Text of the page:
Since the novel coronavirus was first diagnosed in December 2019, every day brings the news that more people have been infected with COVID-19—and more people who have died from the disease. The numbers of coronavirus cases and deaths continue to rise exponentially.
On March 11, the World Health Organization declared the coronavirus a global pandemic, and since then, the virus has reached six continents, 188 countries, and all 50 U.S. states. The best way to stop the spread of the virus is to practice social distancing. But still, hundreds of thousands around the globe have been infected and thousands more have died. Those numbers probably won’t stop rapidly increasing any time soon.
Here are the COVID-19 statistics, including coronavirus cases and deaths, you should know about.
The number of people who have been infected and the number who have died
According to the online interactive map kept in real time by Johns Hopkins, about 12.93 million people around the globe have been confirmed with coronavirus and more than 569,600 people have died, as of July 13. In the U.S., more than 3.3 million have been infected, and about 135,200 people have died.
Overall mortality rate
If you look at the Johns Hopkins map and divide the number of deaths that have been reported against the number of cases, the mortality rate would be 4.4% globally and 4.1% in the U.S. It’s hard to know, though, if those numbers are 100% accurate considering the data is constantly updated and improved.
The World Health Organization said in early March that the mortality rate for coronavirus could be between 3-4% (more specifically about 3.4%), but a more recent study said the mortality rate could be closer to 1.4% in Wuhan, China, where the disease was first diagnosed.
In Italy, though, the mortality rate is 14.4%. It’s impossible to know if that’s an anomaly or if that percentage will decrease as more people get tested and the results of those tests become available. In all of China, the mortality rate is about 5.5%, while South Korea’s rate stands at 2.2%.
Mortality rates by age
In an early study by the China Center For Disease Prevention and Control, it was estimated that those who are 80 years or older have a death rate of 14.8%. That’s followed by 8.0% for those who are between 70-79 years old and 3.6% for those who are 60-69. For anybody under the age of 10, the death rate is 0.0% (though the first known infant died from the virus on March 28).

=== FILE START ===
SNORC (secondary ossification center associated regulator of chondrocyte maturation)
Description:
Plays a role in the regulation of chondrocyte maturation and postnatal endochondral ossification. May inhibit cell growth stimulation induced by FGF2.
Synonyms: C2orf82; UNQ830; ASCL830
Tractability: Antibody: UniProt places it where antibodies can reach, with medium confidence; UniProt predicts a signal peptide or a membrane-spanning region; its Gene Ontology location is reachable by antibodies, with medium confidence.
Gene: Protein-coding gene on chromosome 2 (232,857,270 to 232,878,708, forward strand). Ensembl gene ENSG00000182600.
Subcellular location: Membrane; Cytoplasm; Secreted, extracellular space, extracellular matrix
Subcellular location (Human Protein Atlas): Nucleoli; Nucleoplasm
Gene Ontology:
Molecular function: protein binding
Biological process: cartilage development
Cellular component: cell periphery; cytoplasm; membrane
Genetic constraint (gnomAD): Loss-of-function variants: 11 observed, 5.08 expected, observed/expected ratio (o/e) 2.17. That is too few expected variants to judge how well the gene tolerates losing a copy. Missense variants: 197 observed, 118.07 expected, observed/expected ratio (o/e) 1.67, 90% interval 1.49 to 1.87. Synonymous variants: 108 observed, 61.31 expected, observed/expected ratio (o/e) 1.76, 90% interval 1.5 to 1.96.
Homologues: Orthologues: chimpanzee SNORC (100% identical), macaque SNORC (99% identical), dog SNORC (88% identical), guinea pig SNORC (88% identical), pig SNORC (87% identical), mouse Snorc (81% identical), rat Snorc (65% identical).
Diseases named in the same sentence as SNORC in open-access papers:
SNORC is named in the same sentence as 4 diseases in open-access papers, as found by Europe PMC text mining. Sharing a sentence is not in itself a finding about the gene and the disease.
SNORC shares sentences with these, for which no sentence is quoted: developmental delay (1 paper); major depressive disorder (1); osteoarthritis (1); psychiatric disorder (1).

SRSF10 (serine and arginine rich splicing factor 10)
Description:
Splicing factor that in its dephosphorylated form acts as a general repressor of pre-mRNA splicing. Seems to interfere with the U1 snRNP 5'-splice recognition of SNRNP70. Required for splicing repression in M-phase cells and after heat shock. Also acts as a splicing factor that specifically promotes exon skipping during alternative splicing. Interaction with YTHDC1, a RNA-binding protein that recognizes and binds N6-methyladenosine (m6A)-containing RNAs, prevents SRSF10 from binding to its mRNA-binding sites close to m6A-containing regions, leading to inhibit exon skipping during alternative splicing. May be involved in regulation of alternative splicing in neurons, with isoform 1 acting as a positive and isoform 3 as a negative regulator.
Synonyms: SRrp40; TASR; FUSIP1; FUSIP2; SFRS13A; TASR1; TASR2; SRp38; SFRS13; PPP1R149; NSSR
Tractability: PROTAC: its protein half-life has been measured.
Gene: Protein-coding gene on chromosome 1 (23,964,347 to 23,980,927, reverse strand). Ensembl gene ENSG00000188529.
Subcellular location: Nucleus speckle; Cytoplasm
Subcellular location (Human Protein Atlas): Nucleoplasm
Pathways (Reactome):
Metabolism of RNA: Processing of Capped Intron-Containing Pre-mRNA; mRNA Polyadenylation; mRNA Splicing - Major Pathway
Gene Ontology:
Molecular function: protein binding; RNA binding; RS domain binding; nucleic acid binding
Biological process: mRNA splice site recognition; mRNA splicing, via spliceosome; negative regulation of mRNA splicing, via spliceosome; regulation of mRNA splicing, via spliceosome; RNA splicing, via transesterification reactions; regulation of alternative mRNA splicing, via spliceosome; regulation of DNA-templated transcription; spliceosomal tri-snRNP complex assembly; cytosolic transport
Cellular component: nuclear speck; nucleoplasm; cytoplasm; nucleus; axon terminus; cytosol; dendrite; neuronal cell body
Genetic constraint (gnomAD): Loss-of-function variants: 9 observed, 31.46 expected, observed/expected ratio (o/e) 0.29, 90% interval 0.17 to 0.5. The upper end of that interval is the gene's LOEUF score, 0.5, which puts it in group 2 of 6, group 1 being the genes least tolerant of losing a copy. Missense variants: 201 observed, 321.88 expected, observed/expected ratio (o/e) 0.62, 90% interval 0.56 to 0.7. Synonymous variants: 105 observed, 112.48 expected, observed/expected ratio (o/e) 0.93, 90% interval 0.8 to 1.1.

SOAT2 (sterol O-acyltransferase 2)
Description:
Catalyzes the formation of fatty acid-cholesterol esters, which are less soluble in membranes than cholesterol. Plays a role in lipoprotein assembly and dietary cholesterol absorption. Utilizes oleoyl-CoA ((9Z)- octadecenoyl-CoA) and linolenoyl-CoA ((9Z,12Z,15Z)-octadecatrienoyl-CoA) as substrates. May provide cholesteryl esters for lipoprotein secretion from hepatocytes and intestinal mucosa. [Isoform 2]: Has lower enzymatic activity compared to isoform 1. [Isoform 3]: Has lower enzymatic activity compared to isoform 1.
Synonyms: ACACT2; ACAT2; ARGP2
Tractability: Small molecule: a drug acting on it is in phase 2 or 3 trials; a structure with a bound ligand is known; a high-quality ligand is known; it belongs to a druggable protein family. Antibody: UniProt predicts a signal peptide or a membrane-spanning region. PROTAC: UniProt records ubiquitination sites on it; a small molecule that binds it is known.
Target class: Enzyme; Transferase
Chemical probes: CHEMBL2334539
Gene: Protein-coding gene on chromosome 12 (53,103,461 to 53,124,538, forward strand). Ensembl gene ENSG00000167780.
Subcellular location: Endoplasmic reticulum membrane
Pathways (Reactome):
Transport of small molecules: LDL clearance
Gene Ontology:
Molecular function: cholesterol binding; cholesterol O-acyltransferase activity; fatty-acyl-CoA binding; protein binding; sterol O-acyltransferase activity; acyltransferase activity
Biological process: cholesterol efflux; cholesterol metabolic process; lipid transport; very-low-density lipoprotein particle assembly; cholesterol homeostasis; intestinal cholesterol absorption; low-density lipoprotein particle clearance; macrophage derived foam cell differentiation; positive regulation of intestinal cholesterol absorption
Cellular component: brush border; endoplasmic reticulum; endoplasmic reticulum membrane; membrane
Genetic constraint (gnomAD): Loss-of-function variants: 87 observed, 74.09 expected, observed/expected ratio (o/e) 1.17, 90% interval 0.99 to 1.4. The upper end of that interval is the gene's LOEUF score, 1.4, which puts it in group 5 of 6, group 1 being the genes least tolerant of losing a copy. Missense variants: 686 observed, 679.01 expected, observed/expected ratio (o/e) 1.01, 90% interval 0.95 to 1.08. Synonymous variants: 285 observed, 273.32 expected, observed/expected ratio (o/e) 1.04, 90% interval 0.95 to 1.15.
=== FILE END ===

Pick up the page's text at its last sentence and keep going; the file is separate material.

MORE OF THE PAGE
Which countries have the most coronavirus cases and deaths?
The U.S. has, by far, the most confirmed cases in the world with more than 3.3 million, followed by Brazil, which has 1.86 million cases and 72,100 deaths. Though Italy had the most deaths for the first month of the pandemic (it now has more than 34,900), the U.S. passed it for most in the world on April 12. Meanwhile, India has more than 878,200 cases and more than 23,100 deaths, Russia has more than 732,500 cases and 11,400 deaths, Peru has more than 326,300 cases and 11,800 deaths, Chile has more than 315,000 cases and 6,900 deaths, Mexico has more than 299,700 case and 35,000 deaths, and the U.K. has more than 299,100 cases and 44,900 deaths.
Which U.S. states have the most cases of coronavirus?
The state of New York has been a hotspot for COVID-19. Of the approximate 3.3 million confirmed coronavirus cases in the U.S., 12.3% (406,400) have come from New York.
On April 23, it was reported that 3,000 New Yorkers across the state were randomly tested for the virus, and it showed that 13.9% had been infected. That led Gov. Andrew Cuomo to extrapolate that as many as 2.7 million New York residents have had the coronavirus.
Following New York, the states of California, Florida, Texas, and New Jersey have the most number of cases.
On March 23, it was reported that Louisiana’s rate of infection was the fastest of any place on earth with an increase of 10 times in a seven-day span, most notably because of the Mardi Gras celebrations in New Orleans. In mid-April, a breakout at a pork-processing plant in Sioux Falls, South Dakota led to the biggest coronavirus hotspot in the U.S. A cluster of 644 people got sick, and the number of positive tests in the state went from 180 to more than 1,100 in a matter of days.
In early May, the rural area of Trousdale County in Tennessee had the highest per capita rate in the U.S. Thanks to an outbreak at a local prison, the known coronavirus cases exploded from 27 to more than 1,3000 in a county where about 11,000 people live.
On May 18, it was reported that by CNN that the Navajo Nation—which includes parts of Arizona, Utah, and New Mexico—has the highest per-capita infection rate of anywhere in the U.S. The Navajo Nation has 2,304.41 cases of Covid-19 per 100,000 people, while New York, the previous leader, has 1,806 cases per 100,000 people. As of May 18, 140 people in the Navajo Nation have died from the coronavirus.
By June, coronavirus case numbers in Texas, Arizona, and Florida—states that had drastically loosened stay-at-home restrictions—had increased dramatically.